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Professionalism in the age of COVID-19

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A still from the film "Bill & Ted's Excellent Adventure"

Some years ago, I wrote about what it means to be “professional” (and that it doesn’t mean having to wear a suit and tie). Recently a conversation broke out on Twitter about what it means in the information security (InfoSec) field.

The vast majority of InfoSec people in the conversation railed against the premise that professionalism is necessary.

In my original post I wrote that professionalism was about you treating people the way you want to be treated in return. I then spent some time talking about examples of what could be considered contemptible behaviour, but looking back, I really glossed over what is known as the golden rule: treat others as you would have them treat you. For those of you with a Christian education you may know it as “do unto others.”

Even before the global pandemic changed everything in 2020, the IT industry was already in flux. The Internet — the great democratizer — had been chipping away at traditional working environments. More people were working from home, more meetings were online, and communication was becoming more asynchronous. Slack would not exist without this so-called new way, the Internet way. Adults today grew up with the Internet always being there. They don’t remember the Before Times. Heck, I barely remember them and I had to memorize arcane Hayes modem codes. Uphill both ways. Through the snow.

And so, while the conversation was specifically about InfoSec on that day on Twitter, it speaks to a fundamental shift in the business landscape (especially in the IT industry): professionalism is an antiquated concept, grounded in a class system which itself is grounded in white supremacy. People swear. People share private information online. People are not automatons you only see eight hours a day between 9am and 5pm in an office setting.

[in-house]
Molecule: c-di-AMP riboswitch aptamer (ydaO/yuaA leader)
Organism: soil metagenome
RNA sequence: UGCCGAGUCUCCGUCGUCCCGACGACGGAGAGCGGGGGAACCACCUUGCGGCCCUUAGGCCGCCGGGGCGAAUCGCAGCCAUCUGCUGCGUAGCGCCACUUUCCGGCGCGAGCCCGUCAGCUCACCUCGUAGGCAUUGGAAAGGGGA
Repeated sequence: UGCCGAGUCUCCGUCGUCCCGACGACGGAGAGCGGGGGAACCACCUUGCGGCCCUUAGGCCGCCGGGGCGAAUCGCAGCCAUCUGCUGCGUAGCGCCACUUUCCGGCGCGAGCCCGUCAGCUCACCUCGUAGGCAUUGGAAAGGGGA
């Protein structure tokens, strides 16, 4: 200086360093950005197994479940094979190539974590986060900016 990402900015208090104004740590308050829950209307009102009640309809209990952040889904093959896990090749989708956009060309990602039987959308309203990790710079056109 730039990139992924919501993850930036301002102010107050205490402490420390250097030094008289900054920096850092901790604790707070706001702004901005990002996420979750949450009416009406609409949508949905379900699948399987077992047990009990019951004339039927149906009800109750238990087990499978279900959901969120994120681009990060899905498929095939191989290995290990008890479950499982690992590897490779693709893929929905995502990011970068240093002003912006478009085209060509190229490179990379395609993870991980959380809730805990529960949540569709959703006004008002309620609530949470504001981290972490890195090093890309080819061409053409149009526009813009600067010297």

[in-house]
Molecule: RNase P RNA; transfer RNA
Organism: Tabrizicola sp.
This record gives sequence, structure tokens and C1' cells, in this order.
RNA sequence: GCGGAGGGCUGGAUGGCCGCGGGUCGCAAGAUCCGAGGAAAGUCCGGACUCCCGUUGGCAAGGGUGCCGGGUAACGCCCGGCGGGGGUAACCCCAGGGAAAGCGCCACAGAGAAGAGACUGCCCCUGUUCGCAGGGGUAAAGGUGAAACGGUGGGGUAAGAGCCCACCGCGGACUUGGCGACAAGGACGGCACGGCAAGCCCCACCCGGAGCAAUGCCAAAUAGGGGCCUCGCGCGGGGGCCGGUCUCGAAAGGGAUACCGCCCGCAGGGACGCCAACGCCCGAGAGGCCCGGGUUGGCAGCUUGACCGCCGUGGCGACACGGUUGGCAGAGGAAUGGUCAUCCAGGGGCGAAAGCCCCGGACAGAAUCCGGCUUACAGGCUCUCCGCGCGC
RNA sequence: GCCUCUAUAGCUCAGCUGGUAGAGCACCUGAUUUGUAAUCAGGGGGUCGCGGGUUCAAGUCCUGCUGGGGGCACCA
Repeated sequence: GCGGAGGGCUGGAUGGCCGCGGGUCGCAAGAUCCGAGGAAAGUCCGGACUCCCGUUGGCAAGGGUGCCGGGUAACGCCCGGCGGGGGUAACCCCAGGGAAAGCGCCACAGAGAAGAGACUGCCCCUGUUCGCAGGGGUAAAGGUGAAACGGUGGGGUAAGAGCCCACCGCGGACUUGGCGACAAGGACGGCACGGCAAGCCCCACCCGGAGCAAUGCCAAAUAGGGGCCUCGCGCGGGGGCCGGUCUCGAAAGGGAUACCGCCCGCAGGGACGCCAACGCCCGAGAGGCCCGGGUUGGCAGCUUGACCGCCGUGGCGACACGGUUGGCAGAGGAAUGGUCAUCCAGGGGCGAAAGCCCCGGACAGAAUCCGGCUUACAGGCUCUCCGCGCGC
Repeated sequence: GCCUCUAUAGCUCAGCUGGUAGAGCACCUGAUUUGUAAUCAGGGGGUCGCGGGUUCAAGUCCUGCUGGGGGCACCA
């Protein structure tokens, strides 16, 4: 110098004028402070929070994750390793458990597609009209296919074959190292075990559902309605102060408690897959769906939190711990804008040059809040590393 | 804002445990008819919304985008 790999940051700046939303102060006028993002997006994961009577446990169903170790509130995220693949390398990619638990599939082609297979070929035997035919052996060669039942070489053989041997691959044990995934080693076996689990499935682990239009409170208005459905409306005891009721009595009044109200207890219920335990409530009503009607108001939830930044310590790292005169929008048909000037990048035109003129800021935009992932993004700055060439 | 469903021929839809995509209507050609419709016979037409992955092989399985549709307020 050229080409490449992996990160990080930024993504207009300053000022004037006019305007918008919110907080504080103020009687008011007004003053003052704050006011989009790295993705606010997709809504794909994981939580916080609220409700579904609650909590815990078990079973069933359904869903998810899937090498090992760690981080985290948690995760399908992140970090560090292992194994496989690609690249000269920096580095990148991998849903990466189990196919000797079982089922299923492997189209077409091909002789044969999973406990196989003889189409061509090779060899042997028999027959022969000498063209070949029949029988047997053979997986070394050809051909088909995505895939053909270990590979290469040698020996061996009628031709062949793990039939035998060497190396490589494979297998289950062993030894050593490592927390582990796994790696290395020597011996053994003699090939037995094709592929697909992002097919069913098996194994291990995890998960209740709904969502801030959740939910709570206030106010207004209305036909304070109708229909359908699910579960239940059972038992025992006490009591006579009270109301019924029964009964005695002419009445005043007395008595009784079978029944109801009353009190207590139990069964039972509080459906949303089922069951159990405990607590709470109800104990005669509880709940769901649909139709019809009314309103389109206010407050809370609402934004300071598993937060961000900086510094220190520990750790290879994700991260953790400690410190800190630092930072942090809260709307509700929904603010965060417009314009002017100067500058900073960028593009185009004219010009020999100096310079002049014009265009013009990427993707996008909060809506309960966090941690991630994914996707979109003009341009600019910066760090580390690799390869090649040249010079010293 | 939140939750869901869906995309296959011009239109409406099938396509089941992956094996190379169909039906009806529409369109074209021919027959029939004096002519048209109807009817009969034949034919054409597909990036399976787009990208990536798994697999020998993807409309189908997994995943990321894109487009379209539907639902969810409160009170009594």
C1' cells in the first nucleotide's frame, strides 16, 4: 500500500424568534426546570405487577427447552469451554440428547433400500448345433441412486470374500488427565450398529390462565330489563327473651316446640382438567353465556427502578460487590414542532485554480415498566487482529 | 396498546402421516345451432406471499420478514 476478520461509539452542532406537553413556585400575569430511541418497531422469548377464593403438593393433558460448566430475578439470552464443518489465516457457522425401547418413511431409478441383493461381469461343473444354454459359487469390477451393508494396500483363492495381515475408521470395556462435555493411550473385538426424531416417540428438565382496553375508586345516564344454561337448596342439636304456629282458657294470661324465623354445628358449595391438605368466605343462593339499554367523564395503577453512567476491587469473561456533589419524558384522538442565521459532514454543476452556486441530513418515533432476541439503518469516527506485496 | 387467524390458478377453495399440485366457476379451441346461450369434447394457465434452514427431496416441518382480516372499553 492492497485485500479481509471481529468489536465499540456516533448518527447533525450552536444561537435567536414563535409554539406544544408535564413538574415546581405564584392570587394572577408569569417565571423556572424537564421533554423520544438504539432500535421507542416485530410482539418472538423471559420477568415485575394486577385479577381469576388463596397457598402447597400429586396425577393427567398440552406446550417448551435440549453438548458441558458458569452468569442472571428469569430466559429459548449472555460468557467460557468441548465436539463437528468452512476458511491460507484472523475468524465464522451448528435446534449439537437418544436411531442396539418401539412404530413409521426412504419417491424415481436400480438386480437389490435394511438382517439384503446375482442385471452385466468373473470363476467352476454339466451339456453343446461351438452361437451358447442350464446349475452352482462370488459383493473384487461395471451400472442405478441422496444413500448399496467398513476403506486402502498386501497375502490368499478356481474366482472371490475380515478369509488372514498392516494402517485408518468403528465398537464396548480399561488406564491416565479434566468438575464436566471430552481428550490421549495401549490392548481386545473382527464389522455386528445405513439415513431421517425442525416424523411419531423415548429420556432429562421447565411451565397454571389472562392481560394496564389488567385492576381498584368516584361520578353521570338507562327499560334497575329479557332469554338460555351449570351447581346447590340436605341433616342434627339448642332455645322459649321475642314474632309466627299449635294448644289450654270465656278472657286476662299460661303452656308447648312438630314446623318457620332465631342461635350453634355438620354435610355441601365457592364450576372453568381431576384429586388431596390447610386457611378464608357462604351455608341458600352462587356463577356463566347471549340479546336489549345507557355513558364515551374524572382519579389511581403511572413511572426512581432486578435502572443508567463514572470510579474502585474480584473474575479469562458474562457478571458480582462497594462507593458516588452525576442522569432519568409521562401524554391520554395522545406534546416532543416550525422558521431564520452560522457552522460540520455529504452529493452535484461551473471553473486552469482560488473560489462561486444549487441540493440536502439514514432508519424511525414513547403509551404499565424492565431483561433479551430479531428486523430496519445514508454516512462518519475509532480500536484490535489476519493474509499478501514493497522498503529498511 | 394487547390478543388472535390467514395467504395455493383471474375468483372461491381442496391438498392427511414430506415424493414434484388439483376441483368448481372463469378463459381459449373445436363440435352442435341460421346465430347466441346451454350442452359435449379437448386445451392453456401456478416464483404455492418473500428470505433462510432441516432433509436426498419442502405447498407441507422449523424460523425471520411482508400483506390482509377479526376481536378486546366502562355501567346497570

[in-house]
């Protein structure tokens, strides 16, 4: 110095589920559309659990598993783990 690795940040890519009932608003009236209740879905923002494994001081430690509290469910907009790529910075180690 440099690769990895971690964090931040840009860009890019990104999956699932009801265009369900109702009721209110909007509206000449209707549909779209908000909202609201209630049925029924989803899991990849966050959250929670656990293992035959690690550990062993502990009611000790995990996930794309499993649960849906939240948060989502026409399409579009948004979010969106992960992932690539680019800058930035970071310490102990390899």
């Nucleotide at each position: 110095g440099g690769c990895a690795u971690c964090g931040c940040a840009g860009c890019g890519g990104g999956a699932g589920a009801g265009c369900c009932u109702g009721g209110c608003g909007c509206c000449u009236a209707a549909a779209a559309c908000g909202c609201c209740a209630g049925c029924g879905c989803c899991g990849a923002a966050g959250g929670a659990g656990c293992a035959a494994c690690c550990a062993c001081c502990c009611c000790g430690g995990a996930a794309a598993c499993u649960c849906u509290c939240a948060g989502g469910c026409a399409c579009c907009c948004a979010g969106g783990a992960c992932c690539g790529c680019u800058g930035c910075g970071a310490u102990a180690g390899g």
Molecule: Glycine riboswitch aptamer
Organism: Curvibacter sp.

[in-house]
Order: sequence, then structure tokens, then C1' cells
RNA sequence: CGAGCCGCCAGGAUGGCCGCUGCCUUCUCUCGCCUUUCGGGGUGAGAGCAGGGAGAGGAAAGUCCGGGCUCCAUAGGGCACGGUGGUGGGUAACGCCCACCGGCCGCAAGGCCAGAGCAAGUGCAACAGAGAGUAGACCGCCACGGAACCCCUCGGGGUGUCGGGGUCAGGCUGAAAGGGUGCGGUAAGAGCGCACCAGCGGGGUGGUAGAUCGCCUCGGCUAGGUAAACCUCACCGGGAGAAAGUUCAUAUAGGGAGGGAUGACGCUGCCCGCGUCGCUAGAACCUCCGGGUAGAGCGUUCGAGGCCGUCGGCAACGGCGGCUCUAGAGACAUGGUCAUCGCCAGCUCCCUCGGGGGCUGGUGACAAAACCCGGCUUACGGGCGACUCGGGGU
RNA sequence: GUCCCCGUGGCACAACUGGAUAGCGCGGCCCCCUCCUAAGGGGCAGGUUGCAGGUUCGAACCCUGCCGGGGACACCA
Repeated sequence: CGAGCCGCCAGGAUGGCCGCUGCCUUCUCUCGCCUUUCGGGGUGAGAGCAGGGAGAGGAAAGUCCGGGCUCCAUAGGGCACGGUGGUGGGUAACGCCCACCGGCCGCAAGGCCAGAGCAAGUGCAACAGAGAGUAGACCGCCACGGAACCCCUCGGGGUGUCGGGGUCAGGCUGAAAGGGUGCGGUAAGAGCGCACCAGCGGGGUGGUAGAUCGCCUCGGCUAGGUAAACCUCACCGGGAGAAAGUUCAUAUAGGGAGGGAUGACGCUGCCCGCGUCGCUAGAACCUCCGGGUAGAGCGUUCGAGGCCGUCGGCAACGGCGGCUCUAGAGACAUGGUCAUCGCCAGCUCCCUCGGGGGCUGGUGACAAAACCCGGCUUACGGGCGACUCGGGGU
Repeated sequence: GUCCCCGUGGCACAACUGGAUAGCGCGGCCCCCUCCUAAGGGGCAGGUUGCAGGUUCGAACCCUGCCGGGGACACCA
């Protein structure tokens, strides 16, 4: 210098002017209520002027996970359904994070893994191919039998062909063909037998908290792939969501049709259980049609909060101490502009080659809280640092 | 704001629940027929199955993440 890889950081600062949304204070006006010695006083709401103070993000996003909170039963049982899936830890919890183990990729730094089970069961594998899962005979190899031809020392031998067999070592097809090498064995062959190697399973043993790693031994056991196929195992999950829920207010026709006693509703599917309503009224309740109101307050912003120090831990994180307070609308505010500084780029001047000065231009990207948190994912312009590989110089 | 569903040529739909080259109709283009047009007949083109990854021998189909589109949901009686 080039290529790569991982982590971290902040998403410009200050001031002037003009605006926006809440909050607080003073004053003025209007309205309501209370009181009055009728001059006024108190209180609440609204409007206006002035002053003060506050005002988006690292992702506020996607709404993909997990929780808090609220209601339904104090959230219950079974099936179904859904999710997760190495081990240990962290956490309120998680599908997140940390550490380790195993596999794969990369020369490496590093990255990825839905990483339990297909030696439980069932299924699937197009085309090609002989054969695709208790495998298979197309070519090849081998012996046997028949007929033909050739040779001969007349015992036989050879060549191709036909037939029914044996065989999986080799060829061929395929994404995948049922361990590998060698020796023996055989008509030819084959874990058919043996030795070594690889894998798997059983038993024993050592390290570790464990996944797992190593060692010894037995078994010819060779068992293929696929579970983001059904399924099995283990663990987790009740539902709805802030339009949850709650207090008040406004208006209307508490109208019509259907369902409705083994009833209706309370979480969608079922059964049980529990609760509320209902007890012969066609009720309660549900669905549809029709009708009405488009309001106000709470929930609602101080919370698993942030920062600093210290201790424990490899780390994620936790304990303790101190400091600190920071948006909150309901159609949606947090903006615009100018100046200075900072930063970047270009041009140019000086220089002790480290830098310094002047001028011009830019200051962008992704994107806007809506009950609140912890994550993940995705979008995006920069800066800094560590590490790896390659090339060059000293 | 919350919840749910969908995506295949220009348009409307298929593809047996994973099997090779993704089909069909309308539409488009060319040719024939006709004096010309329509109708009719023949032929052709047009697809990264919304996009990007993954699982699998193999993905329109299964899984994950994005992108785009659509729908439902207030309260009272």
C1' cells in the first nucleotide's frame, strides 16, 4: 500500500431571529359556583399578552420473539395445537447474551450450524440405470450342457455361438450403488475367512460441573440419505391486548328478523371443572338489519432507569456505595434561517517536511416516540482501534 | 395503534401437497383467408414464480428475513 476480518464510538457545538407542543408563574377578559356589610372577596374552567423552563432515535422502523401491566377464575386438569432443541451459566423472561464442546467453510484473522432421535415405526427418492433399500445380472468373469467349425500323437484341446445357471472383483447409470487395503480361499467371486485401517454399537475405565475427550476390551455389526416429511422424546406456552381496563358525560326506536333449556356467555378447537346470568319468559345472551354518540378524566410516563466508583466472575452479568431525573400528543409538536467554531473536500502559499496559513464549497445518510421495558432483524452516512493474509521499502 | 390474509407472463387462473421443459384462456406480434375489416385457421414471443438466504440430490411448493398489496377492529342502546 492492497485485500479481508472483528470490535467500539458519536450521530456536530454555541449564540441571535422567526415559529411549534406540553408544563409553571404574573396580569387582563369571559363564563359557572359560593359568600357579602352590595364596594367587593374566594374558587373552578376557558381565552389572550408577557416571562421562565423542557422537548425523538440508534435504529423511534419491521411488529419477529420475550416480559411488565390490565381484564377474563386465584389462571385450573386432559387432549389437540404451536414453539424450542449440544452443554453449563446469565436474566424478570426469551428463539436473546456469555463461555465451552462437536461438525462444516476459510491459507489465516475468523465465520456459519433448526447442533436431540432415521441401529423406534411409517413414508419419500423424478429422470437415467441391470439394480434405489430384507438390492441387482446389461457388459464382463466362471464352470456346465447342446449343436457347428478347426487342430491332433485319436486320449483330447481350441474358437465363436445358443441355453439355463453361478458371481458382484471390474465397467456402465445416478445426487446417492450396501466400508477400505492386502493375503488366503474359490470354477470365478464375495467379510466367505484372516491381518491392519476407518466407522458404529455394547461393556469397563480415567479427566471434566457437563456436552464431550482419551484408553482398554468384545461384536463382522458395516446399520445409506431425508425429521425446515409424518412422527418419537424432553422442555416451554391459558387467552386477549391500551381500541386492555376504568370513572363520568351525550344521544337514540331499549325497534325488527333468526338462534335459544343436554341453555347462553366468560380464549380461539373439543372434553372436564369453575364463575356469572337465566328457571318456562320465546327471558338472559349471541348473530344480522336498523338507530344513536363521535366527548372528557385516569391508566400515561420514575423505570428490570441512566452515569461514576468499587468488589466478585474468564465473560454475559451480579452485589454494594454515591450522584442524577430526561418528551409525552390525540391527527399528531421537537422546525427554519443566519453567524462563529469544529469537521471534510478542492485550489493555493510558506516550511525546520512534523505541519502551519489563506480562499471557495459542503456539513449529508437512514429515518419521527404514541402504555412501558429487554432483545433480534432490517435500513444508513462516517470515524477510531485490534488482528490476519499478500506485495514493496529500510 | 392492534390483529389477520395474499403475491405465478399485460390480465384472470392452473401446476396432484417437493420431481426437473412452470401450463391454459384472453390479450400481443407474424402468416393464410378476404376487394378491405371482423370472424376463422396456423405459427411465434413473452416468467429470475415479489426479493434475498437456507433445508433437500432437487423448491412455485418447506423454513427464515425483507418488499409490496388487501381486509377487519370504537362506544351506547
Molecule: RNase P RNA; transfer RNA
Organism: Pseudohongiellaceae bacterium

So, with this in mind, I’d like to revise my original post in a simple way. Instead of focusing on what professionalism is not (and perhaps pass off that previous post as a more ignorant Randolph writing it), I’d like to focus on what it means to be a professional two decades into a century where kids grew up online and are now functional adults. You may recognize one or two of them.

  • Be excellent to each other. Bill & Ted were wise with this advice. It means to choose good intentions.
  • Cut people some slack. We are living through the worst period in living memory and it affects everything we do.
  • Be respectful of pronouns. We all use pronouns. Some of them are non-traditional. Some of them are words you may never have heard before. But, like a Starbucks order, you can remember someone’s pronouns.
  • Try to be on time for meetings. This extends to hosting them and keeping them on track. Try to have an agenda so you don’t waste people’s time. I like to plan meetings according to the ancient philosophical question: could this meeting have been an email?

I think that just about covers it. All the other stuff like blurred backgrounds, pets and children stopped mattering when we got stuck at home looking after our fellow human beings. Since we’re looking out for each other, a little compassion goes a long way.

Be excellent to each other.

Image from Bill & Ted’s Excellent Adventure, produced by Orion Pictures and distributed by Metro-Goldwyn-Mayer.